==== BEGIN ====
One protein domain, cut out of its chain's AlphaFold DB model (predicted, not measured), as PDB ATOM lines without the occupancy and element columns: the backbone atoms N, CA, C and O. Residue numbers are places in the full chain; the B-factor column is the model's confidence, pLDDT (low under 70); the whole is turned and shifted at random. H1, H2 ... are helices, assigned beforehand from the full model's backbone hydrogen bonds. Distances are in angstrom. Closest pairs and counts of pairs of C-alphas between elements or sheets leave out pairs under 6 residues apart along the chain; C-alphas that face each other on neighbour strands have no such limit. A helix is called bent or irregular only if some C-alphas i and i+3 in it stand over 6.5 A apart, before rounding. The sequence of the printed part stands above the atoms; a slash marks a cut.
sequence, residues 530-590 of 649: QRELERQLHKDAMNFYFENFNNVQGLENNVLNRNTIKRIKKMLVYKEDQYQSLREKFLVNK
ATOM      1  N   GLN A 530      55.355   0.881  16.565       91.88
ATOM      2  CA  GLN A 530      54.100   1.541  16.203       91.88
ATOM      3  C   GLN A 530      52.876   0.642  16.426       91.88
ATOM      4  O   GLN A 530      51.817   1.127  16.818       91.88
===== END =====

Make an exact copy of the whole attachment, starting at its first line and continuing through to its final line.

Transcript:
One protein domain, cut out of its chain's AlphaFold DB model (predicted, not measured), as PDB ATOM lines without the occupancy and element columns: the backbone atoms N, CA, C and O. Residue numbers are places in the full chain; the B-factor column is the model's confidence, pLDDT (low under 70); the whole is turned and shifted at random. H1, H2 ... are helices, assigned beforehand from the full model's backbone hydrogen bonds. Distances are in angstrom. Closest pairs and counts of pairs of C-alphas between elements or sheets leave out pairs under 6 residues apart along the chain; C-alphas that face each other on neighbour strands have no such limit. A helix is called bent or irregular only if some C-alphas i and i+3 in it stand over 6.5 A apart, before rounding. The sequence of the printed part stands above the atoms; a slash marks a cut.
sequence, residues 530-590 of 649: QRELERQLHKDAMNFYFENFNNVQGLENNVLNRNTIKRIKKMLVYKEDQYQSLREKFLVNK
ATOM      1  N   GLN A 530      55.355   0.881  16.565       91.88
ATOM      2  CA  GLN A 530      54.100   1.541  16.203       91.88
ATOM      3  C   GLN A 530      52.876   0.642  16.426       91.88
ATOM      4  O   GLN A 530      51.817   1.127  16.818       91.88